AGA Programs

The future of training: AGA EndoscopyNow Fellows Forum recap



The virtual space has created new opportunities for gastroenterology fellows, but direct conversations about education and career development on the national level have been limited. On Oct. 16, 2021, the American Gastroenterological Association and EndoscopyNow hosted an online Fellows Forum titled “Navigating New Frontiers of Training in Gastroenterology.” Close to 100 fellows attended and had the chance to listen to discussions from a national panel of faculty with expertise in medical education, ask candid questions, and share experiences in breakout rooms specific to their year of training. Reading materials were also provided, which are cited throughout this article. What follows is a rundown of the discussion and points of particular interest for fellows.

Joy J. Liu, MD. Gastroenterology fellow, Feinberg School of Medicine at Northwestern University, Chicago

Dr. Joy J. Liu

What do fellows value?

Dr. Laura Raffals kicked off the event by asking fellows to create word clouds related to their challenges (“Balance” was the most common answer) and joys (“Family”). These answers underscore that, when faced with pressures to be 100% at work and home, it is human connection, particularly family, that sustains us. Fellows, however, worried that spending time with family conflicted with spending time on GI training and that they would be perceived as “that person who always leaves early.”1

Attendees discussed that “there are only 168 hours in a week,” (time is a zero-sum game), and it is important to be self-aware and honest about one’s personal values and commit the commensurate time and energy to those values. Consider personal development exercises.2 Faculty have a crucial role in coaching fellows on time management based on personal values.3

Has COVID-19 reduced fellows’ endoscopic skills?

One brave attendee asked: Is this generation of fellows “weaker” because of limited scoping during the pandemic? Faculty discussed that, even prepandemic, it was “not all about quantity; the quality of exposure matters just as much.” From their perspective, prepared, goal-directed, and helpful fellows would maximize learning during endoscopy blocks (see below). Lawrence Schiller, MD, providing the long view, reassured fellows that with a proactive attitude it all evens out in the end.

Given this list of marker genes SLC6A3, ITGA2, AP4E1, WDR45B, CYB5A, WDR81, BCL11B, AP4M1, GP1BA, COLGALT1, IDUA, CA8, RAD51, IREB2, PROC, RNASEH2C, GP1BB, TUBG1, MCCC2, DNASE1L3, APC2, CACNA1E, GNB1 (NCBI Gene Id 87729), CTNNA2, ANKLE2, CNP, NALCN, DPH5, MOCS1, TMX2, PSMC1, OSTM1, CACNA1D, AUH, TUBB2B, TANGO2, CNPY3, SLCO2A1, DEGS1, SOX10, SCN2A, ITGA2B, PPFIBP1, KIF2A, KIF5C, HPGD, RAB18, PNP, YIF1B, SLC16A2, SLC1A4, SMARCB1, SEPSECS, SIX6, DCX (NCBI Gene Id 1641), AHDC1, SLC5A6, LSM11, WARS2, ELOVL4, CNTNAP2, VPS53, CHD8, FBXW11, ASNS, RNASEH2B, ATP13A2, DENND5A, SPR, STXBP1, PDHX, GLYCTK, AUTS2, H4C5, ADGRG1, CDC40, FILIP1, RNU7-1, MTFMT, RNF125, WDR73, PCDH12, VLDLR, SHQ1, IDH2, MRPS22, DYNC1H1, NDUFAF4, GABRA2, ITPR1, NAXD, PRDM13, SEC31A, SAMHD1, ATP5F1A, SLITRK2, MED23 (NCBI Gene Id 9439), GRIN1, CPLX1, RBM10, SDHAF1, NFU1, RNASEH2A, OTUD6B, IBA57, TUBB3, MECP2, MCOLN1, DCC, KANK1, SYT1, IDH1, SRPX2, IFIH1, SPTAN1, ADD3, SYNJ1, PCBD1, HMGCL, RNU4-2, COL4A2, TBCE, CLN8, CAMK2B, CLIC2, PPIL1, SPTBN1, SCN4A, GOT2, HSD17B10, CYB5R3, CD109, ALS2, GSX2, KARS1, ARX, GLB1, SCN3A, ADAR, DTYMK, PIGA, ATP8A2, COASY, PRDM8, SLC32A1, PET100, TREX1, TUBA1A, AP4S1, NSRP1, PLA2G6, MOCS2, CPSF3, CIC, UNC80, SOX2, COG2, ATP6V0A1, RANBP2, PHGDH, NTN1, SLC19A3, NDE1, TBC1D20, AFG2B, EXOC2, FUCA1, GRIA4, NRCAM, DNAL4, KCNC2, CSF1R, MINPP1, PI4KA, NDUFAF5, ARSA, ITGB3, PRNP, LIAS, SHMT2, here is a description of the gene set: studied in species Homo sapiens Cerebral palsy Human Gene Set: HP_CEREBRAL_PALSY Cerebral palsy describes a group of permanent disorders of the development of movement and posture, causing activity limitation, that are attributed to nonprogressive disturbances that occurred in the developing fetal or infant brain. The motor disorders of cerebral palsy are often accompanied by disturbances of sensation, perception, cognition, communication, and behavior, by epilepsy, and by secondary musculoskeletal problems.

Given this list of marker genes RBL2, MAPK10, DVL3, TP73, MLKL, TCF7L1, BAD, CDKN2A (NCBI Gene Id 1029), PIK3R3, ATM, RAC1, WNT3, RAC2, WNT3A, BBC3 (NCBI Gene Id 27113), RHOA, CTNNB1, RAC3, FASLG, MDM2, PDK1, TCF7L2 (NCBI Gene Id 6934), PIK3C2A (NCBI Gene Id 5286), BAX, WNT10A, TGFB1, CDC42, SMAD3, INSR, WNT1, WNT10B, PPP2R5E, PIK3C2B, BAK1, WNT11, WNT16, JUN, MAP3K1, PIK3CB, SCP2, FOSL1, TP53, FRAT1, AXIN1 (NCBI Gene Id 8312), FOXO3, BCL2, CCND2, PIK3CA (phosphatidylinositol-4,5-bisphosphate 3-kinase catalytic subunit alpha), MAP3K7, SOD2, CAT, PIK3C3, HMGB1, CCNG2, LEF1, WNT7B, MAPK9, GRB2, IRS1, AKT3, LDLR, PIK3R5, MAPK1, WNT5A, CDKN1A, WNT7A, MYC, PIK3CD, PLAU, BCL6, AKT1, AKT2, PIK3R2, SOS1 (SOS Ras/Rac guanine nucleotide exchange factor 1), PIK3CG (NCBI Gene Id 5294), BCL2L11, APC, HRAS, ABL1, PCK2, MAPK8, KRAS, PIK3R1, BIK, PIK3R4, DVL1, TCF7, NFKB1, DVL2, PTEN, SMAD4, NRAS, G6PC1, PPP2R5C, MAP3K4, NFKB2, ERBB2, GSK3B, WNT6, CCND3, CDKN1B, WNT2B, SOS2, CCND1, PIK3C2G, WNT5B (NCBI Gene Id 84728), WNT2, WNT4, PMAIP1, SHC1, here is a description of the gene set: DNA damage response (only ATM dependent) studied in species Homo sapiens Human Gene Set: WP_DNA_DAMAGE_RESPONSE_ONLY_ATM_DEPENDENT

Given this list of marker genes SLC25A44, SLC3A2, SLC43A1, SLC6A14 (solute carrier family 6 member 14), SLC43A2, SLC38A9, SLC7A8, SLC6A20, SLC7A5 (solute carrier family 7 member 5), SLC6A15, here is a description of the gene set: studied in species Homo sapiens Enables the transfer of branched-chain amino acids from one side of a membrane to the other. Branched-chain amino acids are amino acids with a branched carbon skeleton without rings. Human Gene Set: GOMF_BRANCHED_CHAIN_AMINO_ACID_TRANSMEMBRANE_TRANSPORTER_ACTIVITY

Fellows reflected that, although social isolation and burnout were rampant, some individuals stepped up to do extra work, supported colleagues with personal or family health issues, and scoped COVID-positive patients if others could not. In future years, the pandemic will be seen as a case study for those in leadership positions. The decisions that health systems, administrators, and providers made will be remembered, as well as how algorithms for “practice as usual” changed.4

What fellows can do to maximize endoscopic learning (attendings’ perspective):

  • Know the patient before the case. Prior endoscopy reports, patient comorbidities, and medical history including details like anticoagulation use or issues with anesthesia.
  • Help the work flow (and reduce the attending’s stress level). Consent patients and complete preprocedure paperwork if possible.
  • Come into the scope block with a plan. Example: “I want to get to the cecum. The attending can withdraw, and I will take out polyps we find.”
  • Ask about decision-making. Example: “Why did you choose to place a clip over that polypectomy site?” or “Why did you choose that instrument and not the other?”
  • Give feedback on problematic behavior. Attendings that treat fellows like burdens and undermine fellow scope time should be reported. Fellows may be concerned about being perceived as a “troublemaker,” but discussing these situations with program directors is a civic duty.


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